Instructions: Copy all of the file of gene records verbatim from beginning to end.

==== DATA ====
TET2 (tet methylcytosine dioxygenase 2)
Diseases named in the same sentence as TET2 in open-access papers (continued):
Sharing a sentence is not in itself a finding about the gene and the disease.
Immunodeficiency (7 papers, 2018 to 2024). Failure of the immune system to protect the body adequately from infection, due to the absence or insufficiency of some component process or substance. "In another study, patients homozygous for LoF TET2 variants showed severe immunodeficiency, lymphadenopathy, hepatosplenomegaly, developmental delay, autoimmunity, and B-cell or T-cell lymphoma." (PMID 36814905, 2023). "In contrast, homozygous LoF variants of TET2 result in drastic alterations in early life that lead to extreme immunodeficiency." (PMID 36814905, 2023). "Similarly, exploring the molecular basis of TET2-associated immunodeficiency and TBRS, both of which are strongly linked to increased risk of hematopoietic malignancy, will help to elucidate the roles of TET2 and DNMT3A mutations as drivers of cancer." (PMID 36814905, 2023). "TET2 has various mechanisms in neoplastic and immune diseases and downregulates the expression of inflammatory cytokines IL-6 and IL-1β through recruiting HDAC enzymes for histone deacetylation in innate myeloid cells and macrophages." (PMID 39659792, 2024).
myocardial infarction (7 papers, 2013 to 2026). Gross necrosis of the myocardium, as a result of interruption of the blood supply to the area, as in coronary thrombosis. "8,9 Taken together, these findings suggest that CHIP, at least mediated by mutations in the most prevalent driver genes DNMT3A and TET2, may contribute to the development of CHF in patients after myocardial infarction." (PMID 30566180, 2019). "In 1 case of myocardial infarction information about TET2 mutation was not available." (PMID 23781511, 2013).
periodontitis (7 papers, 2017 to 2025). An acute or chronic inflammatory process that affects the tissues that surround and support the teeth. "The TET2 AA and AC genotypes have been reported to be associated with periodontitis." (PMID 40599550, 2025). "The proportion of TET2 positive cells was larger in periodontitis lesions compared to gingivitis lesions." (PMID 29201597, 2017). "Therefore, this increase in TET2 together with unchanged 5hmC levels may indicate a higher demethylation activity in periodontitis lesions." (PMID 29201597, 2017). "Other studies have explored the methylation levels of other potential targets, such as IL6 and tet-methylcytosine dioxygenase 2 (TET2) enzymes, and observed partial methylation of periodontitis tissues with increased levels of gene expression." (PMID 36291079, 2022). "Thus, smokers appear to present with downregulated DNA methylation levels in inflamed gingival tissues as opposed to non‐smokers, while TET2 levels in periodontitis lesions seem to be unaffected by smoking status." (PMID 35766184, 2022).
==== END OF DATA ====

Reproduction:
TET2 (tet methylcytosine dioxygenase 2)
Diseases named in the same sentence as TET2 in open-access papers (continued):
Sharing a sentence is not in itself a finding about the gene and the disease.
Immunodeficiency (7 papers, 2018 to 2024). Failure of the immune system to protect the body adequately from infection, due to the absence or insufficiency of some component process or substance. "In another study, patients homozygous for LoF TET2 variants showed severe immunodeficiency, lymphadenopathy, hepatosplenomegaly, developmental delay, autoimmunity, and B-cell or T-cell lymphoma." (PMID 36814905, 2023). "In contrast, homozygous LoF variants of TET2 result in drastic alterations in early life that lead to extreme immunodeficiency." (PMID 36814905, 2023). "Similarly, exploring the molecular basis of TET2-associated immunodeficiency and TBRS, both of which are strongly linked to increased risk of hematopoietic malignancy, will help to elucidate the roles of TET2 and DNMT3A mutations as drivers of cancer." (PMID 36814905, 2023). "TET2 has various mechanisms in neoplastic and immune diseases and downregulates the expression of inflammatory cytokines IL-6 and IL-1β through recruiting HDAC enzymes for histone deacetylation in innate myeloid cells and macrophages." (PMID 39659792, 2024).
myocardial infarction (7 papers, 2013 to 2026). Gross necrosis of the myocardium, as a result of interruption of the blood supply to the area, as in coronary thrombosis. "8,9 Taken together, these findings suggest that CHIP, at least mediated by mutations in the most prevalent driver genes DNMT3A and TET2, may contribute to the development of CHF in patients after myocardial infarction." (PMID 30566180, 2019). "In 1 case of myocardial infarction information about TET2 mutation was not available." (PMID 23781511, 2013).
periodontitis (7 papers, 2017 to 2025). An acute or chronic inflammatory process that affects the tissues that surround and support the teeth. "The TET2 AA and AC genotypes have been reported to be associated with periodontitis." (PMID 40599550, 2025). "The proportion of TET2 positive cells was larger in periodontitis lesions compared to gingivitis lesions." (PMID 29201597, 2017). "Therefore, this increase in TET2 together with unchanged 5hmC levels may indicate a higher demethylation activity in periodontitis lesions." (PMID 29201597, 2017). "Other studies have explored the methylation levels of other potential targets, such as IL6 and tet-methylcytosine dioxygenase 2 (TET2) enzymes, and observed partial methylation of periodontitis tissues with increased levels of gene expression." (PMID 36291079, 2022). "Thus, smokers appear to present with downregulated DNA methylation levels in inflamed gingival tissues as opposed to non‐smokers, while TET2 levels in periodontitis lesions seem to be unaffected by smoking status." (PMID 35766184, 2022).